The problem with embedding sensitive electronics into clothing is protecting the electronics when the clothing is cleaned, Gorlick says. Chemicals that clean fabrics such as industrial soap are corrosive and can destroy electronics, he explains.

Clothing exists in a very stressful environment, where it is subject to ripping, perspiration, and repeated washing — a process not recommended for electrical connectors or other sensitive devices, he adds.

The power bus uses two forms of connectors — end connectors and surface connectors, Gorlick says. "End connectors are attached to the ends of the webbing to couple segments together or terminate it at end devices. Surface connectors are placed on the surface of the webbing," he writes.

Surface connectors can go anywhere on the webbing surface, enabling devices to attach at any point along the length of the webbing, Gorlick states. "Our surface connectors are an adaptation of conventional ball and socket sew-on snaps," he writes. "They are widely available in sizes ranging from approximately 5 to 8 millimeters in diameter."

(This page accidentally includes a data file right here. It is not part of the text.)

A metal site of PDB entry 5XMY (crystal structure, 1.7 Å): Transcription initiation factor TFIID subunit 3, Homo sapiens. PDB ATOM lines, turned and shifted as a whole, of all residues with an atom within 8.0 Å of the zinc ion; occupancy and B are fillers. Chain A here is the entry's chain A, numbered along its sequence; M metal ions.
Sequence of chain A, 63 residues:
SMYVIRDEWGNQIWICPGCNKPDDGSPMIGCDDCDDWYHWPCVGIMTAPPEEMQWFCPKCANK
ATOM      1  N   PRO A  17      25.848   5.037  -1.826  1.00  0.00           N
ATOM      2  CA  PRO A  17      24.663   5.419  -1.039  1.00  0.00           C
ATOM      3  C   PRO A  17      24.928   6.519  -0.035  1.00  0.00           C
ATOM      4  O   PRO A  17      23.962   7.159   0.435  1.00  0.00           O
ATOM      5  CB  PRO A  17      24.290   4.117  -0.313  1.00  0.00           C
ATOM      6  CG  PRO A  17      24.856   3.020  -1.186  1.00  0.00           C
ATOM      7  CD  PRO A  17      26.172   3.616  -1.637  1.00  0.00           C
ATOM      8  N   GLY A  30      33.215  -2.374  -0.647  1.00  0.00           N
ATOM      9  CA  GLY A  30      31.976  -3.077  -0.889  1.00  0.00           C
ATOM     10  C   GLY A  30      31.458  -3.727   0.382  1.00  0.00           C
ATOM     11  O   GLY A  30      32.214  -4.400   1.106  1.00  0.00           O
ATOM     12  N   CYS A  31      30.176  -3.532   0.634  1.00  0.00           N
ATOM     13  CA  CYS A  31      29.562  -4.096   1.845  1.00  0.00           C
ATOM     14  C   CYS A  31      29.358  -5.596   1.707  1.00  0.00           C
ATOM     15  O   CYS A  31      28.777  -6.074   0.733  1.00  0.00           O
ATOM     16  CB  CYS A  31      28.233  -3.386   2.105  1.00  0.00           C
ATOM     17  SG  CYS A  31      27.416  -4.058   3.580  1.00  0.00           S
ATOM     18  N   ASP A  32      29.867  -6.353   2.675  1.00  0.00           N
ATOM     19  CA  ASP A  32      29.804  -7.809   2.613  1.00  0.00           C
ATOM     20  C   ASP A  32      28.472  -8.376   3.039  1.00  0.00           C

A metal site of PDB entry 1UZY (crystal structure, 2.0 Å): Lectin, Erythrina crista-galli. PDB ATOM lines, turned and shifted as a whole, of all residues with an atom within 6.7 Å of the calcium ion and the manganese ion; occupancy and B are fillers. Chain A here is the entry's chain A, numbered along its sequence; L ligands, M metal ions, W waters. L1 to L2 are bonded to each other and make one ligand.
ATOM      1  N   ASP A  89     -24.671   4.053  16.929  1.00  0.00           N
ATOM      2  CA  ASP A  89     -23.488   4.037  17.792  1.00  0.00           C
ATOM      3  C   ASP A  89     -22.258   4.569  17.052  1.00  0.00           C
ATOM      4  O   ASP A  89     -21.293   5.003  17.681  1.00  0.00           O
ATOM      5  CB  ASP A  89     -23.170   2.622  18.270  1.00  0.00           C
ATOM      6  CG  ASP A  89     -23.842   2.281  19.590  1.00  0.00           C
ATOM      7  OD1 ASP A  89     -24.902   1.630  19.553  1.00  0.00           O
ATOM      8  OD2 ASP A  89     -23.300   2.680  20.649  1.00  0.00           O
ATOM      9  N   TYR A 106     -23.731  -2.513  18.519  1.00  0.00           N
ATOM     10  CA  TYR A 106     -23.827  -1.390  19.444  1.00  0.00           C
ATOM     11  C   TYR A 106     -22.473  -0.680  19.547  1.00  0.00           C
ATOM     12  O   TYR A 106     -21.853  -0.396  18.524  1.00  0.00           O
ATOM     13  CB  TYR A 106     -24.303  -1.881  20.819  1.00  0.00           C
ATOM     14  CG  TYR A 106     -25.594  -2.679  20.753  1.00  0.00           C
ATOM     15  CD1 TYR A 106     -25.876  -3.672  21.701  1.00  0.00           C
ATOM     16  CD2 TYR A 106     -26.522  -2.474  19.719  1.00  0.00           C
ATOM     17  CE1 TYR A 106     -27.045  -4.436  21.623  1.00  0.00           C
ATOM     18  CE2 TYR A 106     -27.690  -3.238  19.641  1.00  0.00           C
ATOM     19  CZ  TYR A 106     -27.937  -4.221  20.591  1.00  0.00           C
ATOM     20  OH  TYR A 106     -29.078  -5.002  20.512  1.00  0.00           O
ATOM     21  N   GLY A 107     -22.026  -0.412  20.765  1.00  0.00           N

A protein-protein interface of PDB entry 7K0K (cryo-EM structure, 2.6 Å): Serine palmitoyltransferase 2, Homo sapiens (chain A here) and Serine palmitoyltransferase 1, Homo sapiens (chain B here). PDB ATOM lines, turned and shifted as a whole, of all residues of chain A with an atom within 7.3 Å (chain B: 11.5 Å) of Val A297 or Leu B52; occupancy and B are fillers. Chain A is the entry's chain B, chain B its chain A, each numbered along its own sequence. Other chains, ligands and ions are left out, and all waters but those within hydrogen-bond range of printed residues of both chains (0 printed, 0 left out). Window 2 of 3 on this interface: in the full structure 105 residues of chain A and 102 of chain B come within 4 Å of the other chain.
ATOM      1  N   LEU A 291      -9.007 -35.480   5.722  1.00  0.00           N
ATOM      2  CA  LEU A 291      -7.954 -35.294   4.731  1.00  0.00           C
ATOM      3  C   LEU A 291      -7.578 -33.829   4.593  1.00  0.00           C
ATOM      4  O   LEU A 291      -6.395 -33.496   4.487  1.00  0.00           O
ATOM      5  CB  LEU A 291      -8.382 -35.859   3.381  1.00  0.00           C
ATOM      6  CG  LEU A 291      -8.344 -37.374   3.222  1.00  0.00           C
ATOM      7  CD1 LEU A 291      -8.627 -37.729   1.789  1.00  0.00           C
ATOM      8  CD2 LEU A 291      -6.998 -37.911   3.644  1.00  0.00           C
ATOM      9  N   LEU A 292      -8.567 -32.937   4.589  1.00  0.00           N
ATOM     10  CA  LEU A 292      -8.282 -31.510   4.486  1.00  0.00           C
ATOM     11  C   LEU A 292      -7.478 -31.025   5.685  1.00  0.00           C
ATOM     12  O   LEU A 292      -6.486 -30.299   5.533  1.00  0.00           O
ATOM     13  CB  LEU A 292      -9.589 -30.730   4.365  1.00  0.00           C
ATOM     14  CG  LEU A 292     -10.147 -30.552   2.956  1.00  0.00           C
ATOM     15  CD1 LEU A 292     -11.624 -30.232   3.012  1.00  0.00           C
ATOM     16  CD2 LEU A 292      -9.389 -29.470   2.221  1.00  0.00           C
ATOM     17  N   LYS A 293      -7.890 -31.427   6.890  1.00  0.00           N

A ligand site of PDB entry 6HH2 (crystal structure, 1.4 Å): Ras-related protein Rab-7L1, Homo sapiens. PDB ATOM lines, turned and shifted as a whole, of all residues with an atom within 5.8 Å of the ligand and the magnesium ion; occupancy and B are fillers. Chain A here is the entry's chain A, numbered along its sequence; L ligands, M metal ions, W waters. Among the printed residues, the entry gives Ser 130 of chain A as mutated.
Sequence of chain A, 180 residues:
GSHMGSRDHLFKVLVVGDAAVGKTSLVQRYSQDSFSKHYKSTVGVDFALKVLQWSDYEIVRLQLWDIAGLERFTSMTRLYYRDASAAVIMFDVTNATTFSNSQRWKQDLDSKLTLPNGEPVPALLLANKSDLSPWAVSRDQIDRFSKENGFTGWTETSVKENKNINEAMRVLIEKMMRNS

External devices are attached to the clothing via a button-like snap, Gorlick says. It has kind of an electronic Velcro effect, he adds.

"The goal is to have very-large-scale information architecture for battlefield applications. We want to be able to send to, and receive information from, the soldier on the battlefield," Gorlick says, adding that the technology will not be developed for a few years.

For more information on the power bus for wearable computing contact The Aerospace Corp. on the World Wide Web at http://www.aero.org.


COTS products manage power on integrated bridge systems for Navy ships
The integrated bridge System (IBS) from Northrop Grumman Sperry Marine in Charlottesville, Va., which is on several different U.S. Navy ships, uses commercial-off-the-shelf (COTS) technology for power management.

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Most of the hardware in the system itself is COTS, such as the processors and displays, says Carroll Foster, business unit director of Military Integrated Bridge Systems at Northrop Grumman Sperry Marine. The IBS needs clean power — the same as would be in the typical household desktop computer — because the systems employ similar equipment, he adds.

The value-added for IBS comes in the software, Foster says.

Any boards and processors that systems designers need for power management they can buy right off the shelf, says Pat Enright, director of machine automation Northrop Grumman Sperry Marine. Company engineers rarely modify the hardware, and make modifications typically in software, he adds.